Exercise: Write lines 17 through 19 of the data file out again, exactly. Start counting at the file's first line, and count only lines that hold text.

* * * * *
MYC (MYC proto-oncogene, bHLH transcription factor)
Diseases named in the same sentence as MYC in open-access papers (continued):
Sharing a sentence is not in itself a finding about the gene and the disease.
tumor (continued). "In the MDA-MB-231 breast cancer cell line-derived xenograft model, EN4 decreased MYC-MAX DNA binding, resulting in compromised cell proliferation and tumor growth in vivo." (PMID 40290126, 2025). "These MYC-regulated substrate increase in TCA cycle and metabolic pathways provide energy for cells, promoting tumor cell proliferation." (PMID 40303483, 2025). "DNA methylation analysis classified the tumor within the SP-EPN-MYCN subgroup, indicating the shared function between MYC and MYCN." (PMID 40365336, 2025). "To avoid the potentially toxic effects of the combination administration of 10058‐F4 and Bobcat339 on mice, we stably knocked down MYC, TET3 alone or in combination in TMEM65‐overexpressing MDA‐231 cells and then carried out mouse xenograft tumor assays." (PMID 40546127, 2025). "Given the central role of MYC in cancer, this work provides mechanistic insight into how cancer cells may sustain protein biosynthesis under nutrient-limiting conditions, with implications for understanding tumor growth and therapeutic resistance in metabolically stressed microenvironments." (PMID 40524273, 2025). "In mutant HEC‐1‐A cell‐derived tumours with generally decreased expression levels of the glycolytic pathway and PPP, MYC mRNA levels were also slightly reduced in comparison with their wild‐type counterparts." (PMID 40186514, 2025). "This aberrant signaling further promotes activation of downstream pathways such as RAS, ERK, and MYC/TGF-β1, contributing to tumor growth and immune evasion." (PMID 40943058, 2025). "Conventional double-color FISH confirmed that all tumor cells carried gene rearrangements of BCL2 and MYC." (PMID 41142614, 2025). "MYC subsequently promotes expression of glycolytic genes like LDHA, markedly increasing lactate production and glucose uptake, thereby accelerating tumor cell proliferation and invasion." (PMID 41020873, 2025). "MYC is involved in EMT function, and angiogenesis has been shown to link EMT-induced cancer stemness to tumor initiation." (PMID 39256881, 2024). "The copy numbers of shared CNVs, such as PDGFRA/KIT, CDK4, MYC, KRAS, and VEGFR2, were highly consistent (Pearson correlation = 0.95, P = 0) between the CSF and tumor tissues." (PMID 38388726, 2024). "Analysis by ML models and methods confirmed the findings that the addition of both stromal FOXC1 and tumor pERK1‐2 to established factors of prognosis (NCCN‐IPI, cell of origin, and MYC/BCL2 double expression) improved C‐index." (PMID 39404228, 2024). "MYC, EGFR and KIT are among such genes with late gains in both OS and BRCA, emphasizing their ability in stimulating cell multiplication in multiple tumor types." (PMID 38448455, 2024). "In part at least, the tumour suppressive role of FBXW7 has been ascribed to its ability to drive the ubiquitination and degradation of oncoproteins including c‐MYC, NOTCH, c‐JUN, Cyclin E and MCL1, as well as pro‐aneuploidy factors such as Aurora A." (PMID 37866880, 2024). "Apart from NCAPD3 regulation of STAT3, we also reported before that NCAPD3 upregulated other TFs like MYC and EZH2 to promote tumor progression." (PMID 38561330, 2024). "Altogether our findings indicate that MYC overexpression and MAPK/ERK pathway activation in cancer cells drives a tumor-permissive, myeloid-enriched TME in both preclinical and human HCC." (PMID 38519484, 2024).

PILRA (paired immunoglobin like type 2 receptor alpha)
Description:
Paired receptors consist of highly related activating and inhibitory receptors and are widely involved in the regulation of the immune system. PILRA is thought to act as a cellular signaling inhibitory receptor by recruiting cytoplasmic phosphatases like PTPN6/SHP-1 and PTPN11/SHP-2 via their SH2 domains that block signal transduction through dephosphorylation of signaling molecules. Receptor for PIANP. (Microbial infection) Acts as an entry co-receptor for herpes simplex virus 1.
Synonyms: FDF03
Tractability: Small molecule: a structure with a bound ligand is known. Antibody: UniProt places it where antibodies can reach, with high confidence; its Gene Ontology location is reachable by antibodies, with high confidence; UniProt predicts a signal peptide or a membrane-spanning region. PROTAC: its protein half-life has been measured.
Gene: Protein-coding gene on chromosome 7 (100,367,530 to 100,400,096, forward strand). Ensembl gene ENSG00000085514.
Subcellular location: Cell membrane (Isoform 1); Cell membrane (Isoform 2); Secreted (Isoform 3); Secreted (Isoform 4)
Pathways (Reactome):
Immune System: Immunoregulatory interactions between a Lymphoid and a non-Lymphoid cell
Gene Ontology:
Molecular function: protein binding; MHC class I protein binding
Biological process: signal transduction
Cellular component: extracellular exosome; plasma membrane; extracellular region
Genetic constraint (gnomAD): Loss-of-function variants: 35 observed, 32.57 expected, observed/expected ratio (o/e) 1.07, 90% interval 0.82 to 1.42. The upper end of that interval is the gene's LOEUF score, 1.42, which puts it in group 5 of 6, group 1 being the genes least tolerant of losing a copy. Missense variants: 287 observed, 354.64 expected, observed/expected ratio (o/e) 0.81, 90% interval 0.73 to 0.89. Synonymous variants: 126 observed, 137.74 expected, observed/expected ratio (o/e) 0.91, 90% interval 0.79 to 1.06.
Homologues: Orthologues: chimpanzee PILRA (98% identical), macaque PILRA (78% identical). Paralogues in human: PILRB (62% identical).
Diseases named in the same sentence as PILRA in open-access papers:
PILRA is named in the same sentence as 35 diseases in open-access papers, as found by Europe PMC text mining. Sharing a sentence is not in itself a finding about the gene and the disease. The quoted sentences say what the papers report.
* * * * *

Cellular component: extracellular exosome; plasma membrane; extracellular region
Genetic constraint (gnomAD): Loss-of-function variants: 35 observed, 32.57 expected, observed/expected ratio (o/e) 1.07, 90% interval 0.82 to 1.42. The upper end of that interval is the gene's LOEUF score, 1.42, which puts it in group 5 of 6, group 1 being the genes least tolerant of losing a copy. Missense variants: 287 observed, 354.64 expected, observed/expected ratio (o/e) 0.81, 90% interval 0.73 to 0.89. Synonymous variants: 126 observed, 137.74 expected, observed/expected ratio (o/e) 0.91, 90% interval 0.79 to 1.06.
Homologues: Orthologues: chimpanzee PILRA (98% identical), macaque PILRA (78% identical). Paralogues in human: PILRB (62% identical).